This is the second time I have run this race. Training goes pretty well; despite three blizzards I manage to get in 12 runs of 20+ miles, two of which are 50K distance. Initially, the plan was that this race would be a training run for the MMT 100, but the more I tried to run on the MMT course, the more unlikely it became that I would actually run, or finish the MMT, due to lack of requisite speed to handle the steep climbs and downhills within the time cut-offs, particularly since the course has changed and, according to the RD, is more difficult. So, I resolved to tackle BRR like my major spring race.
The day dawned cool and clear. My running partner, Mark, showed up early as usual, arriving on my doorstep at 4:45 am. Grilled cheese sandwiches seemed like the ticket so we downed those and headed to the start, about 20 minutes from my home. We milled around in the lodge before the start, staying warm and greeting other runners with the usual banter. Ken, our comrade from last year, is in rare form, trying to get our goal time out of us. We refuse to tell him, mostly because we don't KNOW what it should be. I suspect Mark wants 11 hours while I secretly want 11:30 or at least to be under last year's 11:40.
Long sleeve tshirt over my Cody's Crew singlet. Standing at the start line, I talk to Jason from Pittsburgh, whom I ran near last year and also ran with when I paced Caroline at MMT last year. Caroline arrives late, a little concerned because she overslept and then locked her keys in her car. 6:30 am and we start. Dawn is breaking and we do a lap around the parking lot to let the pack spread out. There are 350+ starters.
Onto the trail and down the Hemlock hill. There is a bit of a stiff breeze. The bluebells are in full bloom. I chat with Jason and Ken's cousin Peter for the first mile or so and then they surge ahead, as does Caroline. We hit the first aid station (7.2 miles) and head north to the turnaround. At the turnaround, I comment to Mark that I think we are in last place. He assure me that we are not and that our pace is fine--he is being kind. I feel like a turtle and my hamstrings are aching. Aid station again at around mile 12. I take advil. Back down the trail to the start, up the super steep climb, wishing that it were 34 miles from now and we were finishing, not wanting to think about climbing that hill again.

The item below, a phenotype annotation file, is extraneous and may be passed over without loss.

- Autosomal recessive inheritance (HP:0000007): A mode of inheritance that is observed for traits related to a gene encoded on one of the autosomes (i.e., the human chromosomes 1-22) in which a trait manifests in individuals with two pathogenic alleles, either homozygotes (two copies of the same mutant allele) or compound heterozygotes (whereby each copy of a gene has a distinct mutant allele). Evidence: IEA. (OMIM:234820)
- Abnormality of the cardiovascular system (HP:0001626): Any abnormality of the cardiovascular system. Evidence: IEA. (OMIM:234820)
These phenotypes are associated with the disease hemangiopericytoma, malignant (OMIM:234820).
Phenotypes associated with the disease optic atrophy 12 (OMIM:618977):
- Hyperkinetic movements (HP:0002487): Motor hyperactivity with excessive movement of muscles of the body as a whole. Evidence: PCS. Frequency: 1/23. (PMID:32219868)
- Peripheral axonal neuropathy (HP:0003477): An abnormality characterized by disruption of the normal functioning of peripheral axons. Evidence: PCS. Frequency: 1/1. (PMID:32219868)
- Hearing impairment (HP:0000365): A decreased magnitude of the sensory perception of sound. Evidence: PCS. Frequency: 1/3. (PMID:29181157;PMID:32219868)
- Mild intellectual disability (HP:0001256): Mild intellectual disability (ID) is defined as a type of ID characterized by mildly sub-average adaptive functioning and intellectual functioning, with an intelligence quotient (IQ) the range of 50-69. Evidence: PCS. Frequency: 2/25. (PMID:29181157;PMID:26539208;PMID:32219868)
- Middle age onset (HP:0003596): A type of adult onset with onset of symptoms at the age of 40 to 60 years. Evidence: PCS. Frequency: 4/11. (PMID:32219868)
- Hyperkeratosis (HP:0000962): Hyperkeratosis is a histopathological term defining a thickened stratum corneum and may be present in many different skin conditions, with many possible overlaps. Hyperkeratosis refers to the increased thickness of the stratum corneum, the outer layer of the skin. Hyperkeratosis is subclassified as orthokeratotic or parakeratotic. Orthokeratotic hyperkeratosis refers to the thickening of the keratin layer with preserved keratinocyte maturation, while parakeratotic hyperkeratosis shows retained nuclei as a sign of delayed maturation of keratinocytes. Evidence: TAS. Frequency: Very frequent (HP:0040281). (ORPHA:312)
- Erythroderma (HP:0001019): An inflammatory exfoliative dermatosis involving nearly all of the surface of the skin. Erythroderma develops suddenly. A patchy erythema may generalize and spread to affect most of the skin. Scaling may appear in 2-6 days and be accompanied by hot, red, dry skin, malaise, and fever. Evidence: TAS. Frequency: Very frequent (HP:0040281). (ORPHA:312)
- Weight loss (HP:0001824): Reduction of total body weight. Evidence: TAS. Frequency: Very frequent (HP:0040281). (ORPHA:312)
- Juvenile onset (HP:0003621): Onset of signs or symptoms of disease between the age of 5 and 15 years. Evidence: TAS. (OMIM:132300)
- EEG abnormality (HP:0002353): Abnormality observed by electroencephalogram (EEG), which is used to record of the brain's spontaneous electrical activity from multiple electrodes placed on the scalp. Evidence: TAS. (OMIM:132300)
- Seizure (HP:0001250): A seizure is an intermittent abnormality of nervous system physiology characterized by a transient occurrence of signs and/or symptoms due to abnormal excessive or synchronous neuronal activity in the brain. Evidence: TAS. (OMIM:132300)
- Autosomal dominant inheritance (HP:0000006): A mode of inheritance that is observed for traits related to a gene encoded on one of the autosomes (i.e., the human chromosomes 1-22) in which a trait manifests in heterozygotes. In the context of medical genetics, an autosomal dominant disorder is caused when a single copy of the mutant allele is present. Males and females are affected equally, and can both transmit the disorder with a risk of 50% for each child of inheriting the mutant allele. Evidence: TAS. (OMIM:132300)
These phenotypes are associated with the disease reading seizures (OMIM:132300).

Aid station at Hemlock, mile 16+. We try to move thru efficiently, noting a lot of runners sitting down there. Now I don't feel like we are last. Down to the trail heading south this time we pass Jason. He says he feels ok but comments that he does not have a lot of miles in this season. Aid station at Bull Run Marina is around mile 21. I am always happy to clear the dreaded soccer fields and find the Marina. Ken and Mark and I run along. I lead a fair amount of the time. Ken takes a few stumbles and we warn him not to knock us down. He says he is the Captain of "Fly and Die Airlines" and entertains us with his advertising slogans. He is famous for going out super fast and bonking, as he did last year. We encourage him to drink and take E-Caps at each aid station.